A Very Ancient Craft
Traditionally Mead is an Olde Englishe beverage, which we associate mainly with the Angle-Saxons. Indeed, there is a story that our word 'honeymoon' comes from the festivities, which followed an Anglo-Saxon wedding. The story is that the festivities continued for a month, with the drinking of mead each night--hence 'honeymoon'. Be that as it may, mead is certainly a very ancient drink, older even than wine itself.
It was very well known to the Greek civilisation, who used to mix honey with different wines and similarly used to mix fruits with mead to obtain a variety of flavours. Many of the words which we use to describe these drinks have a Greek origin, as 'will be seen later.
Just as different varieties of grape grown in different parts of the world make: different wines, so do different honeys gathered by bees from different flowers make different meads. Clearly you will get quite different meads made from a honey where the bees feed on English clover or Californian orange blossom than you will from a honey where the bees feed on Australian eucalyptus, for example.
Pale honey tends to make a better mead than a dark honey, which often has a much stronger flavour, and even a dry mead tastes better if it is not too dry. The flavour is some times so delicate that it needs a very slightly sweet background to show it off to its best advantage. Unfortunately, neither light nor dark honey contains any acid or tannin to speak of, so these essential ingredients must always be added. Honey doesn't contain any natural yeast nutrient either and so it is most important to add double the quantity normally used in making wine to ensure a satisfactory fermentation. An analysis of honey shows that in spite of the different flavours the basic chemical composition remains much as follows: Sugar 77%, water 17 1/2% and the remaining 5 1/2% includes salts of iron, phosphorous, lime, sodium, potassium sulphur and manganese with traces of citric, forensic, melic, succinic and amino acids together with dextrin, pollen, oils, gums, waxes, fats, yeasts, enzymes, vitamins, albumen, protein and ash.
A light sweet mead can be, made and drunk in six weeks or so, and the author has tasted and enjoyed such a mead on more than one occasion, and made by different people ton. Indeed, he was judging the mead classes in a show one day and awarded first prize to a particularly fragrant and delicious mead, one that was a joy both to the nose and the palate. When he was later on introduced to the winner he congratulated him and was amazed to be told that the mead was in fact only six weeks old. On another occasion the author had entered a two-year-old sweet mead of some character in a show and was awarded second prize. Upon enquiry he found that the mead which had taken the first prize was only two months old, though made by a different person from the one mentioned above.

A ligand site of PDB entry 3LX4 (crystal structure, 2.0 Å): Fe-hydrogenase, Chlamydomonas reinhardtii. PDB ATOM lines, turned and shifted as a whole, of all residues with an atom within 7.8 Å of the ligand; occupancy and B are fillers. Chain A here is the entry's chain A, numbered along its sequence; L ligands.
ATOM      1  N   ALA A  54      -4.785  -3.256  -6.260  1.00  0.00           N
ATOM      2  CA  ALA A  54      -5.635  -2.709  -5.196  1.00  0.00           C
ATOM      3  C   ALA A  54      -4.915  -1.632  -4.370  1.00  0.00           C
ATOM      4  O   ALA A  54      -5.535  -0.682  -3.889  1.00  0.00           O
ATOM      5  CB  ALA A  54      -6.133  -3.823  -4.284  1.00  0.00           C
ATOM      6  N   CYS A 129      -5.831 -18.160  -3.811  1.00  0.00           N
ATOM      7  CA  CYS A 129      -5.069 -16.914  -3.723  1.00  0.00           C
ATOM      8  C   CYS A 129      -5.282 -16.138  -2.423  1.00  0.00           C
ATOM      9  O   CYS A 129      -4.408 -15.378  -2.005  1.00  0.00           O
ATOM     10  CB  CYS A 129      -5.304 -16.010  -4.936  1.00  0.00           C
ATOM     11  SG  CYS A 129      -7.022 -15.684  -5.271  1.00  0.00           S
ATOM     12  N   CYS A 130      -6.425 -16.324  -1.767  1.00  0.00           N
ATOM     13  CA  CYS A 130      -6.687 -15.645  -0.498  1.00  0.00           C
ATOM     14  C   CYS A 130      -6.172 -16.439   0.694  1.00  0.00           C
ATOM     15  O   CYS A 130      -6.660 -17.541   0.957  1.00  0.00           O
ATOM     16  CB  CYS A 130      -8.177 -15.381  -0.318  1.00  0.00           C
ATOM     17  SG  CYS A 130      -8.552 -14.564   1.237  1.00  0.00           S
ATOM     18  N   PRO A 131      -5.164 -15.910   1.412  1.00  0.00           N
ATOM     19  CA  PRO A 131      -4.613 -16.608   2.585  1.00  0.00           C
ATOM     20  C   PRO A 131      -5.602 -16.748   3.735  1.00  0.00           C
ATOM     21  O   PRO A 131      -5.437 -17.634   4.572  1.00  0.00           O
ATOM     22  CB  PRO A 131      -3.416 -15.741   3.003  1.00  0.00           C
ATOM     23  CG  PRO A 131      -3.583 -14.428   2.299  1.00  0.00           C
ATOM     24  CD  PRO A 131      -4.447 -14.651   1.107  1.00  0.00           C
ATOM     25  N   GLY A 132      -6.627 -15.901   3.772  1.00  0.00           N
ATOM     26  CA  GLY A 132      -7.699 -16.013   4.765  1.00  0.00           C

In general terms, however, experienced meadmakers are agreed that mead is usually very slow in fermenting and maturing, especially if it contains more than 10% of alcohol or is made from dark honey. Quite often mead will ferment so slowly that it will continue for from six to twelve months. Clearly such a mead will need three to four years' maturation to reach its prime. If a mead tastes a little too dry when you are about to serve it you may dissolve a dessertspoonful of light honey in a bottle full of mead. The aroma and sweetness of the honey will add greatly to the pleasures that the mead would otherwise afford you. Mead should always be served cool, since this brings out the bouquet and flavour.
There is some divergence of opinion as to whether honey should be heated to sterilise it and get rid of wax and impurities. On one side this is argued as important to the production of a sound and pleasant mead with good keeping qualities. On the other hand, heating is thought to drive off some of the subtler flavours. You can therefore either stir your honey into water just warm enough to dissolve it, and when cool add one Campden tablet to the gallon to sterilise it, or you can heat the honey and water slowly and very gently simmer it for a quarter of an hour. This causes a rather dirty scum to arise, which can be skimmed off and thrown away. If this heating, not boiling, is done very carefully the author feels that the advantage lies with heating.
The honey and water should be stirred steadily until all the honey is dissolved so that none sticks to the bottom of the pan and burns. When the honey solution is cool the acid, nutrient, tannin and yeast should be added and the fermentation started. It is imperative to keep your mead must in a warm place so that the fermentation isn't interrupted by the cold. When fermentation has finished rack into a clean jar and after three months rack again, adding one Campden tablet to the gallon. Six months later bottle and mature till ready.